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Home > Predictable Irregular expenses are a key to realistic budget

Predictable Irregular expenses are a key to realistic budget

December 26th, 2014 at 08:34 am

I'm trying to compile a list of regular expenses that are not unexpected, but most people do not include them when they think of their budget. Every time I hear a caller to a finance show, I can't help but think that people neglect to include those, and if their budget is tight, over time it adds up to a deficit.

I am building a detail sheet, and as those expenses come up, I add them to the sheet not to forget. That way if I ever need to do some long term planning or see if I can afford something, I have a realistic picture.

I mean things like:

Replacing tires and break pads, even if once every 3 years, registration/license renewal fee/inspection fee. (car maintenance is not just oil changes).

Holiday tips

Birthday parties

Annual memberships to Botanical Garden, Lego Land, Zoo, etc...

Annual credit card fees (for hotel cards, where the value of a free night is higher than the fee).

Turbo tax every year

Domain name hosting

Months where bi-weekly mortgage hits 3 times

iPhone upgrade for one member of the family once a year (if we are going to do it, might as well not be in denial about it and reflect it in the budget).

Car and life insurance that are paid annually/semi-annually

None of these are "unpredictable", but a lot of people see them this way when they come up. And they do add up to a significant number that should not be ignored.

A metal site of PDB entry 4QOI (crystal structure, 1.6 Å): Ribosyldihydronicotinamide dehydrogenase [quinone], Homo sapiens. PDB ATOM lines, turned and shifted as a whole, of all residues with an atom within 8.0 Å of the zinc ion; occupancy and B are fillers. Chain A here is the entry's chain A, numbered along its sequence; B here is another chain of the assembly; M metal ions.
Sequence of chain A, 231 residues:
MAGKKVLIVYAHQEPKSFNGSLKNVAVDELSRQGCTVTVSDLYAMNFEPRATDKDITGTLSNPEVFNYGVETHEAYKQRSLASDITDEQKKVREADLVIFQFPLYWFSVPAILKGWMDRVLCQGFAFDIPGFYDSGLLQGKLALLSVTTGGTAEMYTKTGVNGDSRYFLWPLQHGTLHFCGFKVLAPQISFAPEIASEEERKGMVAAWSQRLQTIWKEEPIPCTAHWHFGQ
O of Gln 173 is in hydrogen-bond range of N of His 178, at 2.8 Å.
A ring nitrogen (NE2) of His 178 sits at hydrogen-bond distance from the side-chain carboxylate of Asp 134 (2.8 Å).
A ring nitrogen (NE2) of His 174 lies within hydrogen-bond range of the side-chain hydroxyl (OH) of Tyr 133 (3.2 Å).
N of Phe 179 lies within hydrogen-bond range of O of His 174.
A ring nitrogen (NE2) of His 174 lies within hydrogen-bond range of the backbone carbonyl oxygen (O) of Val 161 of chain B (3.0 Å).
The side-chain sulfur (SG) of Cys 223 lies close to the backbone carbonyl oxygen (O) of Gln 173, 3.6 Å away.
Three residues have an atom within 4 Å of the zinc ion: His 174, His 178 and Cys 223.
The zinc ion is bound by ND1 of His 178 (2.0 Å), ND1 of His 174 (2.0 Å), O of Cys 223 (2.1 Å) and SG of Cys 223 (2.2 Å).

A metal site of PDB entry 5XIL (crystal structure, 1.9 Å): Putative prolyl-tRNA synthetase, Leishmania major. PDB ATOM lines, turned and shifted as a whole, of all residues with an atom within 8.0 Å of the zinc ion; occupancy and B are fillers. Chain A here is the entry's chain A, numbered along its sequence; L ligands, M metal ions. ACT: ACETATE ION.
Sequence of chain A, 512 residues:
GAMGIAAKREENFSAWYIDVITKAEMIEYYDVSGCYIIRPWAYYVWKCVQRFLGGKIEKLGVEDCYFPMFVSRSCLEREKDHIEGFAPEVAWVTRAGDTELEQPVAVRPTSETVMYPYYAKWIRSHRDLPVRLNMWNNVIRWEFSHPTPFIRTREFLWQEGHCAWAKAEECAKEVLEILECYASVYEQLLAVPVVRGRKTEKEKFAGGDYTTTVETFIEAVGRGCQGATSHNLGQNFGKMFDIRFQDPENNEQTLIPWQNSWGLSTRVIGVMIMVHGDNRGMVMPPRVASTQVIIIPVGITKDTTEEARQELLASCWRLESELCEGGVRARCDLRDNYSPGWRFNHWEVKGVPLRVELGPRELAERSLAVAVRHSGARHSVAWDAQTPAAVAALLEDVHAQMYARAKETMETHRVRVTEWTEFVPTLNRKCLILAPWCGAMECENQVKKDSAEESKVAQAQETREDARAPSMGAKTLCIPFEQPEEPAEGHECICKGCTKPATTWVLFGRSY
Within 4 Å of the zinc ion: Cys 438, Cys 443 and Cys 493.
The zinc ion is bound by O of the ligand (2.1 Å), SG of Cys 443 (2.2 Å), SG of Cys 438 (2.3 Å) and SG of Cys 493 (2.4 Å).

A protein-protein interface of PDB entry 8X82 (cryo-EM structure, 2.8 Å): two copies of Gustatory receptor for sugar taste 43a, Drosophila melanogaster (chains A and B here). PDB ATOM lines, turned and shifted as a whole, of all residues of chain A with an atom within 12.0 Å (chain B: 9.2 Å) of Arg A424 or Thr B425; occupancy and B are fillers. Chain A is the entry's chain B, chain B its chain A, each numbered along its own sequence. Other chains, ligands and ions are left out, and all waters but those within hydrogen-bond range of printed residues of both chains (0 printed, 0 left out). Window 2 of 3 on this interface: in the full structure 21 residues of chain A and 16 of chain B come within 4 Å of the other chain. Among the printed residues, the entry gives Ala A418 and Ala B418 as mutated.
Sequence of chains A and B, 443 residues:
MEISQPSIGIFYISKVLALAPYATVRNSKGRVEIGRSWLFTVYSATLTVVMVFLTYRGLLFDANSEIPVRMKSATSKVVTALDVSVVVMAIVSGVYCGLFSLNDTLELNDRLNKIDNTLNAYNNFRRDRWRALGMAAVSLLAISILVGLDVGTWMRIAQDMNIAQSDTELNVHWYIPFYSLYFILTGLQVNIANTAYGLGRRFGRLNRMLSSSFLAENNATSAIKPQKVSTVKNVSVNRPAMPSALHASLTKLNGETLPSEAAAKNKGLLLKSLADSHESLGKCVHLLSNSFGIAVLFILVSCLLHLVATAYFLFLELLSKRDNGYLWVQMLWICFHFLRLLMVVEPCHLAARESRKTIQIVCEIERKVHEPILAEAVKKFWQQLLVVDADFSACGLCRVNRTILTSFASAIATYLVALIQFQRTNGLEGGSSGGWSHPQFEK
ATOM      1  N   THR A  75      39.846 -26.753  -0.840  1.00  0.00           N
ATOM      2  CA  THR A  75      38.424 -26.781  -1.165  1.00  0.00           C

Any others I'm forgetting? What are yours? My goal is to build the most comprehensive and accurate list possible.

12 Responses to “Predictable Irregular expenses are a key to realistic budget”

  1. CB in the City Says:

    Excellent list!

  2. LittleMissSplendid Says:

    In addition to the ones you've listed I would add:

    Private mailbox/PO Box
    AAA/Motor club/Tow service

  3. Beawealthywarrior Says:

    I also keep a list of expenses like this that also includes home maintenance, vet bills and things of that nature

  4. creditcardfree Says:

    School registration fees
    A/C and Furnace maintenance

  5. scfr Says:

    We have many of those already mentioned in your post and the others add-ons, plus:
    Property Taxes (a once a year big payment for us since we have no mortgage)
    Estimated Income Taxes (4 times a year)
    Medical/Dental/Vision Deductibles & Co-pays
    HOA dues
    Costco membership

    Here are some that we don't currently pay but many probably do:
    Periodic extra home cleanings (carpet cleaning, roof or deck cleaning, drapery cleaning, etc).
    Veterinary expenses beyond routine exams & preventatives

    Others that need to be planned for, and it really doesn't matter the approach an individual prefers (EF, sinking fund, part of regular budget, savings goals, etc) as long as it's planned for:
    - Major car repair
    - Major home repair
    - Home appliance replacement
    - Car replacement

    And I suppose some people have dreaded bank fees.

  6. rob62521 Says:

    Real Estate Taxes, even if they are paid as part of the mortgage...if taxes go up, the mortgage payment goes up.
    Lock box fees

  7. PatientSaver Says:

    how about ink cartridges for the printer?

  8. buckybadger Says:

    Maybe I have a different budgeting paradigm than others, but this level of hair-splitting seems counter productive. Maybe I'm not understanding the amounts?

    How much is a zoo membership? How much is an annual fee on a credit card? How much is car registration? Around here, none of these are more than a few hundred bucks. Turbo Tax? Isn't that like a hundred bucks? Even if they all hit at one time it would still be manageable.